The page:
The market didn’t respond well to Slater & Gordon Limited’s (ASX: SGH) interim results yesterday, with shares closing down 30% after news of underperformance and massive write-downs in the group’s operations. Going forwards however, the key question for many will be whether Slater & Gordon can continue operations as a listed company, with share price losses of 92% in the past 12 months just about pricing the company for total collapse. On paper, Slater & Gordon appears to have enough funding to continue operations for a little while, although this could be an illusory comfort. The good: Slater & Gordon (“SGH”)…
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The market didn’t respond well to Slater & Gordon Limited‘s (ASX: SGH) interim results yesterday, with shares closing down 30% after news of underperformance and massive write-downs in the group’s operations.
Going forwards however, the key question for many will be whether Slater & Gordon can continue operations as a listed company, with share price losses of 92% in the past 12 months just about pricing the company for total collapse.
On paper, Slater & Gordon appears to have enough funding to continue operations for a little while, although this could be an illusory comfort.
- Slater & Gordon (“SGH”) had $51.9m in cash and $783m of debt from a facility limit of $850.3m, giving total available liquidity of $119.2m as at 31 December 2015
- Cash flow from operations of negative $83m*, or ‘gross operating cash flow’ (excluding interest received, borrowing costs, and income tax paid) of negative $62.5m*
- Restructure and headcount reduction in UK operations
- Current value of the UK operations (after write-downs) takes into account proposed regulatory changes which have not been enacted yet
- Cash flow forecasts (not provided to the market) and Work In Progress claims have been revised downwards
*Slater & Gordon carries a stack of debt, so the $62.5m figure may not be appropriate even though SGH should pay less tax after recent losses
On the face of it, Slater & Gordon appears to have some room to turn things around and I ballpark that the company may have funding for another 12 months of operations, assuming headcount reductions and office closures as well as ongoing cash outflow.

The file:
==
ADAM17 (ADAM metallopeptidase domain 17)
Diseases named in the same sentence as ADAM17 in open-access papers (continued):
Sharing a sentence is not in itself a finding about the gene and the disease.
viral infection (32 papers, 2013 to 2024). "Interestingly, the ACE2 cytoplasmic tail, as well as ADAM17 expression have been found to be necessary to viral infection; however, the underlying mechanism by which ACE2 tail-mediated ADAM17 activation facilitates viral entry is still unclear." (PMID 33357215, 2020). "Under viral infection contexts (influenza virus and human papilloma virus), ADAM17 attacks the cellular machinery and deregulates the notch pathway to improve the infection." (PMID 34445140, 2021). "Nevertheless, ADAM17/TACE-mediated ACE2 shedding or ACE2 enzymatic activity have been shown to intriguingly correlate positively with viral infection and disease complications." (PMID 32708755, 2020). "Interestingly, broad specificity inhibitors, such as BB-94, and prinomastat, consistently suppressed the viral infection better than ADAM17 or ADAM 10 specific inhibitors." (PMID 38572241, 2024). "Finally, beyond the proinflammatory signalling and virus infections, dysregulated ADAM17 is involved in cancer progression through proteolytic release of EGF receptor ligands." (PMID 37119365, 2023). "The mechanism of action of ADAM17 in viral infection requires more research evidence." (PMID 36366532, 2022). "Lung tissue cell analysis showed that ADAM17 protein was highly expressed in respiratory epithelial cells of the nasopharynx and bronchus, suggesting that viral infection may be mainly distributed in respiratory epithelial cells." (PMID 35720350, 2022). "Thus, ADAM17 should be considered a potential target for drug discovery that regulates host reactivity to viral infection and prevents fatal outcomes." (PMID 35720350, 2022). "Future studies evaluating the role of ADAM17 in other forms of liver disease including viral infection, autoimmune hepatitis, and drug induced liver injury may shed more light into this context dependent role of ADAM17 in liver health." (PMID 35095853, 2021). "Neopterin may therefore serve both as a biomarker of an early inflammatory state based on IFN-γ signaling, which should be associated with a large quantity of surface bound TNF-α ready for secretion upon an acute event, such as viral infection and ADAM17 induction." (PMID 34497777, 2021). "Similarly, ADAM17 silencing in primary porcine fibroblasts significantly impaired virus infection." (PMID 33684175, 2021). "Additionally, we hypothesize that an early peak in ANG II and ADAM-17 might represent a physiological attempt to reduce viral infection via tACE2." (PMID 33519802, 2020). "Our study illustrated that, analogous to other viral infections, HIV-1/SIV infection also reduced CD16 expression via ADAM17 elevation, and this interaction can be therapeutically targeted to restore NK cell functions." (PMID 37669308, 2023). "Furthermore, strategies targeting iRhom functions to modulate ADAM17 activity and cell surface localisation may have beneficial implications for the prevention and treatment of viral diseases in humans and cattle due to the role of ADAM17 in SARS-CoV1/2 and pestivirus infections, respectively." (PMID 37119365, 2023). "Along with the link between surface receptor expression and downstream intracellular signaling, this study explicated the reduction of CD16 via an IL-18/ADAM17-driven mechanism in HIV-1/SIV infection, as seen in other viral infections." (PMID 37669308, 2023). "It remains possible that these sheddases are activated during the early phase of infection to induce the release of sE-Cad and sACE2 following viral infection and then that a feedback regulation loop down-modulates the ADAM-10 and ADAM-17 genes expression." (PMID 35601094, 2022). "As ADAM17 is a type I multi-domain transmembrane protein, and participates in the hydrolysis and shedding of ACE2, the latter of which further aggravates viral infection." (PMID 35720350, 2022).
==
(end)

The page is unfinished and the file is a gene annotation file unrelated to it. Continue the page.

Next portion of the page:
However, I would not feel comfortable holding shares for that length of time.
The bad, and the ugly:
- Management must deliver an operating plan and restructure proposal to its lenders, and enact any reforms required by 30 April 2016. If no agreement is reached, the repayment date for the debt may be brought forward to no earlier than 31 March 2017 – just over 12 months away
- Noise Induced Hearing Loss case resolutions have been lower than expected; these were supposed to generate significant cash flow for SGH. It is uncertain if resolutions are not being achieved, or just require more time
- Despite new accounting standards, Work In Progress (WIP) remains elevated
Compounding the problems, Slater & Gordon has a poor record of financial forecasting and ordinary investors will find it difficult to trust management’s claims going forwards. In the Managing Director’s address on 20 November 2015, four months into the previous half, Slater & Gordon guided for operating cash outflow of $30-$40m in the first half, with a strong recovery in the second half. Although guidance was abandoned soon after, actual operating cash outflow was more than twice this at $83m. Management has also stopped talk of a stronger second half.
On another occasion, management had promised investors an update on cash flows in January and that update did not occur.
It’s very difficult to determine the likelihood of successfully investing in a struggling company if management has been missing their own guidance. While Slater & Gordon continues to talk about providing market-leading service, brand recognition, and ‘an opportunity to lead the ongoing consolidation of the market’, shareholders are still in the dark about the group’s future cash flows and the restructuring deal to be struck with lenders.
The company has room to turn things around and could survive, if it can return to modest positive cash-flow now that the dividend has been scrapped. However, with so much uncertainty and the recent tendency of bad news to lead to worse news, taking a bet on the company is far too risky for my liking.
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Motley Fool contributor Sean O'Neill has no position in any stocks mentioned. Unless otherwise noted, the author does not have a position in any stocks mentioned by the author in the comments below. The Motley Fool Australia has no position in any of the stocks mentioned. We Fools may not all hold the same opinions, but we all believe that considering a diverse range of insights makes us better investors. The Motley Fool has a disclosure policy. This article contains general investment advice only (under AFSL 400691). Authorised by Bruce Jackson.